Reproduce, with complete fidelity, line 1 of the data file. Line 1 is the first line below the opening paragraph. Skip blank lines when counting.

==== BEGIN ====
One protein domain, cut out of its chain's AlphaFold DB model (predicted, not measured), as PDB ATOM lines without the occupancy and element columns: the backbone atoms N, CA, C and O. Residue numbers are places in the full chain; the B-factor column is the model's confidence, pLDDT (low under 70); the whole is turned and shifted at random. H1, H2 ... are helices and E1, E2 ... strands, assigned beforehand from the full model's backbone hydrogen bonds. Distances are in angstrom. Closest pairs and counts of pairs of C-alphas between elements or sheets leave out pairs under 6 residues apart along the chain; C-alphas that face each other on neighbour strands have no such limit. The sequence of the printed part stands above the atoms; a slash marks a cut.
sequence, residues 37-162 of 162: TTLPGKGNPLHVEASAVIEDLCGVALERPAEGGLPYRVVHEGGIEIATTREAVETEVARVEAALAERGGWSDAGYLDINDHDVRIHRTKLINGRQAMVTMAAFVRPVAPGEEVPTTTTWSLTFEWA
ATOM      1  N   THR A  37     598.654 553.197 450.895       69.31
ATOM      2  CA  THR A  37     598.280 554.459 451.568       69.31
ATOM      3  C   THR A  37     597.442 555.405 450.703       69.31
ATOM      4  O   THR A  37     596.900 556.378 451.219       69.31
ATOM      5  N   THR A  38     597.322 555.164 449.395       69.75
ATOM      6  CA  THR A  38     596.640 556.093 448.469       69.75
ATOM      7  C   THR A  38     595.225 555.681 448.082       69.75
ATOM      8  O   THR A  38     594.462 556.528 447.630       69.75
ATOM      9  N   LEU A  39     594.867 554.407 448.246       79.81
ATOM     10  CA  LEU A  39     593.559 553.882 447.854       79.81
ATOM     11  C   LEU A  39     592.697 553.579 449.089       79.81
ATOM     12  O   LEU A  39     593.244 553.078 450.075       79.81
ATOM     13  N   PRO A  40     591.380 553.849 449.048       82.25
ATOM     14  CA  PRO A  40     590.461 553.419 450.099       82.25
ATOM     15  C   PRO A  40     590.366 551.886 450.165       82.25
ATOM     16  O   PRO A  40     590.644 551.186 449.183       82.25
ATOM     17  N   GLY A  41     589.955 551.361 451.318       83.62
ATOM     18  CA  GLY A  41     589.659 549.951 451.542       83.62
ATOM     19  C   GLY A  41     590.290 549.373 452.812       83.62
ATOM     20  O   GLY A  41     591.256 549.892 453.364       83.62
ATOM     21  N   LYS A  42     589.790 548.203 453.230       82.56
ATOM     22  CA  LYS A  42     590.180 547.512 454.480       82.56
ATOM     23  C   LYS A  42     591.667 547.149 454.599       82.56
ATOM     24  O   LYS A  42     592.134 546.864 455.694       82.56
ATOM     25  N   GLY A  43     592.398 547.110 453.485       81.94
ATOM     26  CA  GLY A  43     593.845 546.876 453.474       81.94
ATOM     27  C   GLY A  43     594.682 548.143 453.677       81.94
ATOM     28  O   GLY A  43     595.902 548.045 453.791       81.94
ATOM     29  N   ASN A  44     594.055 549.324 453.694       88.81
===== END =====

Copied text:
sequence, residues 37-162 of 162: TTLPGKGNPLHVEASAVIEDLCGVALERPAEGGLPYRVVHEGGIEIATTREAVETEVARVEAALAERGGWSDAGYLDINDHDVRIHRTKLINGRQAMVTMAAFVRPVAPGEEVPTTTTWSLTFEWA